Friends in the age of Facebook.


Ethan J. Leib, author of the new book Friend v. Friend, contends that the institution of friendship is in trouble. A law professor at the University of California-Hastings, Leib suggests that longer work hours, online communication, and suburban sprawl have diminished the number of friendships an individual can maintain and argues that the law lags behind the cultural changes. We asked him to pose questions about the current state of friendship, friending, and social contracts.


  1. Sociologists today ask whether the institution of friendship is in decline. Some people say that we now have few people with whom we can discuss important matters. Many of the rest of us wonder how our friendships have changed over the years with the birth of social networking platforms that purport to help us "friend." Can a case be made that friending detracts from friendship? Or should we thank these platforms for helping us to peer into each other's lives more frequently and more intimately? Is friending actually creating and supporting more true friendships? Or rather are we addicted to something that approximates real connection but is actually very mediated and done only alone?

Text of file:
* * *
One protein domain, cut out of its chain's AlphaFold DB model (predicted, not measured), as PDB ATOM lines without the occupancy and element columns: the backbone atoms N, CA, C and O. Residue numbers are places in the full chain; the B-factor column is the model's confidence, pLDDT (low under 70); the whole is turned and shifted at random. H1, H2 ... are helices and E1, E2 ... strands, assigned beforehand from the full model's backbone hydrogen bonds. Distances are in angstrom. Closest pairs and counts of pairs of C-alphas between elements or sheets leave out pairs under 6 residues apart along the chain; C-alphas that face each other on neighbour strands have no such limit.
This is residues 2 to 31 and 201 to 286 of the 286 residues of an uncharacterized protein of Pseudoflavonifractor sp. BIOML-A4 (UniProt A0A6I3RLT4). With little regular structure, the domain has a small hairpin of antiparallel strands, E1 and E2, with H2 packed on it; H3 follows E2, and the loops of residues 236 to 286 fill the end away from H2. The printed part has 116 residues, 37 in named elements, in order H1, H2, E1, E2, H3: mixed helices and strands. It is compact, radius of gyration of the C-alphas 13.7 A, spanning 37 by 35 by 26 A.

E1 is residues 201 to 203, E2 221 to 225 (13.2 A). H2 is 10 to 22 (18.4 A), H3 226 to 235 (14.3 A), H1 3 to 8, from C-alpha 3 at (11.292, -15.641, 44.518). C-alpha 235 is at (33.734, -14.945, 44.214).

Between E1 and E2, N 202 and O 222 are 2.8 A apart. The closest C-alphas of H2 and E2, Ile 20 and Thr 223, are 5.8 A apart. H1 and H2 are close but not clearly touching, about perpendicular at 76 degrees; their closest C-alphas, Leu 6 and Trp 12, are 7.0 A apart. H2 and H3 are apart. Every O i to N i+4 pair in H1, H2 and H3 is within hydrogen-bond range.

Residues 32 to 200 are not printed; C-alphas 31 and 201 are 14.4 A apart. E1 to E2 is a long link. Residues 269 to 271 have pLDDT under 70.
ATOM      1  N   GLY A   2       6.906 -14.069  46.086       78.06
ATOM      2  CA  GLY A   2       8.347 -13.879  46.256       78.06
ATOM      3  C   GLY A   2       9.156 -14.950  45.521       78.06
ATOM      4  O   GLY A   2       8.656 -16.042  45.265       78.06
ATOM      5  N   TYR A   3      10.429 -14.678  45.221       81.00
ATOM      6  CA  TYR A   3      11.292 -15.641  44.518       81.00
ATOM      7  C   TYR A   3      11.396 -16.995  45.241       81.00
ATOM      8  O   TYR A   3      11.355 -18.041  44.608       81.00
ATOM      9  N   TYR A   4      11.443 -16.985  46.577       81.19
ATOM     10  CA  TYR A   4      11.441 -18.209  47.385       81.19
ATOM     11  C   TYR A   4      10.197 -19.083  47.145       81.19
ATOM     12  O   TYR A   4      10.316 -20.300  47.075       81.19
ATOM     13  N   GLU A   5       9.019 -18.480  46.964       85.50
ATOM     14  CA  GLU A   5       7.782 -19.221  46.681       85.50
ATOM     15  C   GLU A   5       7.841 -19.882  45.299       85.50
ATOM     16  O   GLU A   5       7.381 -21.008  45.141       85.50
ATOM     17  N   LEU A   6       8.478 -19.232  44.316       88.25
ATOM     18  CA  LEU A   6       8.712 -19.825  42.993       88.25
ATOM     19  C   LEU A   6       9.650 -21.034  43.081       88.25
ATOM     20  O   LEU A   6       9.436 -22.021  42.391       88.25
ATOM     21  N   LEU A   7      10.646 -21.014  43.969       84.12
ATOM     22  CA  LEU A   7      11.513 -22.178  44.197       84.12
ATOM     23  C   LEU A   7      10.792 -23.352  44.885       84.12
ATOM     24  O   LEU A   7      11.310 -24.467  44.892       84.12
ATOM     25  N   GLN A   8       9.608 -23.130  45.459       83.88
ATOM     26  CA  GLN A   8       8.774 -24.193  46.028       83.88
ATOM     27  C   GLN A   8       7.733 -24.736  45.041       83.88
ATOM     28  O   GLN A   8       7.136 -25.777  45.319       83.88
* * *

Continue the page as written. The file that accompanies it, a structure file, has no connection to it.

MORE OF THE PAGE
2. Social media may be changing our circles of affection-but so is the reality that we are living longer, are freer not to marry, are freer to get out of marriages, and are freer to live openly, whatever our nature or orientation. In light of all this, should public policy take an interest in how friendships are functioning in our societies?


  3. The specter of politicians and judges meddling in the most private and intimate spheres of our lives is deeply unappealing. Yet isn't the public sphere of the law always structuring and regulating intimate choices, whether in marriage, family, sex, or private ordering in the economy? If so, and if families are changing so they are more and more the products of choice, what makes voluntary friendships immune from the gaze of public policy?

  4. Friendship has always been a respite from the state--some have thought it subversive and undermining of state authority--yet paradoxically friendship can only reinforce personal freedoms if someone takes...

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